Gentoo Linux Review

So it’s been a month that I’ve switched to Gentoo Linux. I must say that I gave it a very long and careful thought. I was intimidated at first with the idea of even spelling the name of Gentoo Linux and there is a reason for that. Thing is from the very beginning, since the day I first made the switch from Windows to Linux a thought was planted in my brain that Gentoo is the most hardcore Linux distribution there is…but as I learned that is far from the truth.

Basically you compile everything from source, it’s not like a traditional binary Linux distribution. You build it from scratch, step by step and you decide what and how you want things to be built. The end result is that you get a very highly customized Linux operating system that is fine tuned for your hardware and all the software is built on that same machine as well as optimized for your architecture. Not only does it result in a boost of speed but the main benefit I saw using Gentoo was in the customization of software using what they call USE flags.

USE flags are a pretty interesting concept. Let’s say you want to install a software like Firefox. You can see what USE flags it uses and then you can add or remove the flags  to enable or disable certain features like whether it should use pulseaudio or alsa for audio playback. Whether Firefox should have native language support for your country built in or if you want to add gstreamer support to have native video decoding capabilities. There’s hundreds of different USE flags depending on the type of software you are interested in and they can all be tweaked to suit your needs. This customization option is pretty much unavailable on a binary distro unless you are compiling stuff manually which for the most part can break a lot of stuff in your system. Thus this makes Gentoo a really attractive Linux distribution for experienced Linux users.

Anyway for me personally it took me two weeks to have a fully working system with all issues fixed from touchpad to suspend to ram, audio, etc. now working perfectly fine. It was a rather interesting learning experience for me as for the first time I learned how to compile the Linux kernel from scratch…actually I had to do it 5-6 times to have a fully working setup.

If I had to reinstall Gentoo from scratch may be I would have to give it a second thought because it is quite time consuming. Most of your time is spent reading and learning from the wiki, very less time on actually doing something trivial. But once you have figured it all out you know what to do so the subsequent installations should be much faster. A good idea is to always clone the image of your Gentoo install and back it up elsewhere once you have figured everything out.

Is Gentoo for you? Well if you can set aside time for it and you have the patience and the will power to learn then it is definitely worth it. Personally there were times while setting up Gentoo when I felt hopeless, frustrated and was about to give up. But the burning desire in me to cross over to the other side and be with the elites of the Linux world kept me going. Some of the most talented and smartest people I know in the Linux community use Gentoo and you will never understand what Gentoo is like until you have actually installed it. I think if you are a serious Linux user and you just want to learn how all the underlying parts of the Linux operating system fit together then this learning experience is definitely worth it.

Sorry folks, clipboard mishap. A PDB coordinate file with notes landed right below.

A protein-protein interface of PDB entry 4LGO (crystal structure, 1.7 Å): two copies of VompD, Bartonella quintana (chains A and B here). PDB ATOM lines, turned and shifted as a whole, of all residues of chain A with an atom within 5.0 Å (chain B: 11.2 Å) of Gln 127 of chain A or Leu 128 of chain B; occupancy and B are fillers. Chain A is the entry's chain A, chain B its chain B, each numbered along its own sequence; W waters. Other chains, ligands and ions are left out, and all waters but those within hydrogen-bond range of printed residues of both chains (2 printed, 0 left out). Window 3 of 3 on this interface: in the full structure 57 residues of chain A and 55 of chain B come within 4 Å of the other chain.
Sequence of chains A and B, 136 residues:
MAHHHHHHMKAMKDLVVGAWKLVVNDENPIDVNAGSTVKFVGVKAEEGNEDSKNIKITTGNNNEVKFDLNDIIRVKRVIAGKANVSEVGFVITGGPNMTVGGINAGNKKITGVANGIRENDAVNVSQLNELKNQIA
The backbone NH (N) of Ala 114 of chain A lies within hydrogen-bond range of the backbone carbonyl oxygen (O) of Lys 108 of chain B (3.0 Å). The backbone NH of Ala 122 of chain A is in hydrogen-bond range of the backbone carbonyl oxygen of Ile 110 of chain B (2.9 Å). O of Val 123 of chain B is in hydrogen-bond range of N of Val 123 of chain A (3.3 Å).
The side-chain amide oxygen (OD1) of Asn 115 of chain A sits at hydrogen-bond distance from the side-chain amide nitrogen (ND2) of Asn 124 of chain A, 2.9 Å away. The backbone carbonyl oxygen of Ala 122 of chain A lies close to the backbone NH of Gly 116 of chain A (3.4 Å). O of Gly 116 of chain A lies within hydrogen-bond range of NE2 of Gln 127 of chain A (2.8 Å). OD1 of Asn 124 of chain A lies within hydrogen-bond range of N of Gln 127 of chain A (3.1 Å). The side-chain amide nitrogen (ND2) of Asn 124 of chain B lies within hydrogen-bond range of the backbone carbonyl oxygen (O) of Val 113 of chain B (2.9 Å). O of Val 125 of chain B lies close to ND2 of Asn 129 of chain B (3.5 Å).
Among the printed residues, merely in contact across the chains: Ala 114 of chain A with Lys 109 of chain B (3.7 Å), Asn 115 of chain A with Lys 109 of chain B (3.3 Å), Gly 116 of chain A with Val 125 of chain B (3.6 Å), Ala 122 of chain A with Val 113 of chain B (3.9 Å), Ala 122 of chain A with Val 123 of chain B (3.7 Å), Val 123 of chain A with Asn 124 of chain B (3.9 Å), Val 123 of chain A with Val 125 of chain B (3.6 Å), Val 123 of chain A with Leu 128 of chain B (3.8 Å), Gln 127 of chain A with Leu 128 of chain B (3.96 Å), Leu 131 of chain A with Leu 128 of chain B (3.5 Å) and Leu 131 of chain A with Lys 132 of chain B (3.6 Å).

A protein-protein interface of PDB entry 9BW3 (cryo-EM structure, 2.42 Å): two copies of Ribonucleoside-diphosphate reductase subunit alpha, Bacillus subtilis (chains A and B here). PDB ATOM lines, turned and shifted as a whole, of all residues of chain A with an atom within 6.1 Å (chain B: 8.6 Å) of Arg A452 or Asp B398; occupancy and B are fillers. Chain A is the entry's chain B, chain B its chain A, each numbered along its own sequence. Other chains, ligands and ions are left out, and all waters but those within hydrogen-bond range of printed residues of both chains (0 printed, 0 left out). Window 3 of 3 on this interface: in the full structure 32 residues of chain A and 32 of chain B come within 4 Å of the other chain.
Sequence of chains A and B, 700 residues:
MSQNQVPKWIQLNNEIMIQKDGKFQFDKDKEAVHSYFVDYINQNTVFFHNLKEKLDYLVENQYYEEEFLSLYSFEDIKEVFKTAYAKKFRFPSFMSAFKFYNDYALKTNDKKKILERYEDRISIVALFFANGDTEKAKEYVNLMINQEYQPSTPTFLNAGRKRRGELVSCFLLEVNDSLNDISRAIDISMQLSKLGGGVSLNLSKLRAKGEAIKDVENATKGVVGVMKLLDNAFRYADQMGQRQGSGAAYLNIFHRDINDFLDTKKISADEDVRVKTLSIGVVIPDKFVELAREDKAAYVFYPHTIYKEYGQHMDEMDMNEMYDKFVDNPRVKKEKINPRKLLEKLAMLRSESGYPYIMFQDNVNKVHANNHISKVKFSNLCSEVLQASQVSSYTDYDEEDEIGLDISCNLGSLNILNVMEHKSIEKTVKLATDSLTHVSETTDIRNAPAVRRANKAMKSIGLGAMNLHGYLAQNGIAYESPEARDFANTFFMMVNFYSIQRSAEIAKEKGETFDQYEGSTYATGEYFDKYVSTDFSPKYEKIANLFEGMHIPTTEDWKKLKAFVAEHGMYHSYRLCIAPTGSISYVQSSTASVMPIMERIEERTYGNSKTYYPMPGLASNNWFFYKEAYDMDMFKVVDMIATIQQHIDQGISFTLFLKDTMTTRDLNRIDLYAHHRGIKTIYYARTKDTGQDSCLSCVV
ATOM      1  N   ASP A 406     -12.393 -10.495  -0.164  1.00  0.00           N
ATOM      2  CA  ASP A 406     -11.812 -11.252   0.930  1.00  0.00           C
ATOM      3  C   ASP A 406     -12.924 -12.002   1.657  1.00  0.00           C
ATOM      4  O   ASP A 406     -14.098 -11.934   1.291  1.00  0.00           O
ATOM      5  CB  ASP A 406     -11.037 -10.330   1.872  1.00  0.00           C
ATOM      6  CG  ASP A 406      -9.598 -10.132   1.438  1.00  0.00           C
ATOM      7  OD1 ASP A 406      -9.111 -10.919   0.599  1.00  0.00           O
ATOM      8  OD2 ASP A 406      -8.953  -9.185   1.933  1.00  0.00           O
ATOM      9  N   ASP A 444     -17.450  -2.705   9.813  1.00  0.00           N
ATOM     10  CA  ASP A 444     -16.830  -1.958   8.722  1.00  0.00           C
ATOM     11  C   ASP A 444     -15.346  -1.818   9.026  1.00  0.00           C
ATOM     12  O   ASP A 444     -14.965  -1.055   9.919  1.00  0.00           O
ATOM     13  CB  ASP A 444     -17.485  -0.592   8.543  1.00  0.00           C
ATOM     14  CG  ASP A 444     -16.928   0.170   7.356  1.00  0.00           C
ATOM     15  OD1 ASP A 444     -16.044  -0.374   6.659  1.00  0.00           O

After having used Gentoo, I can never look at another Linux distribution the same way again. On my previous Arch Linux install (on my netbook) I had issues with browsers like Chromium and Firefox, they used to crash randomly especially during video playback but after having installed Gentoo it didn’t even crash once. Smooth, stable, fast in my opinion the Gentoo experience is second to none.

Smooth video playback @Youtube [Linux]

So recently I’ve been researching about how to get a better video playback experience on Linux when browsing sites like Youtube. Video playback from the early days of Linux was most of the times a headache, especially because there were not many “good” alternative to a lot of proprietary codecs. Especially now that flashplayer is long dead and is no longer being supported widely, we look up to html5 to solve our media playback woes online.

But the thing is html5 doesn’t solve our problem yet. On sites like Youtube, vp9 is the codec that is being served by default when html5 is enabled on your browser. Vp9 is a successor to vp8 and is about 5-15% improvement over it’s predecessor but on the downside hardware acceleration for vp9 is not built onto most hardware other than the latest smartphones like the Samsung Galaxy S6, etc.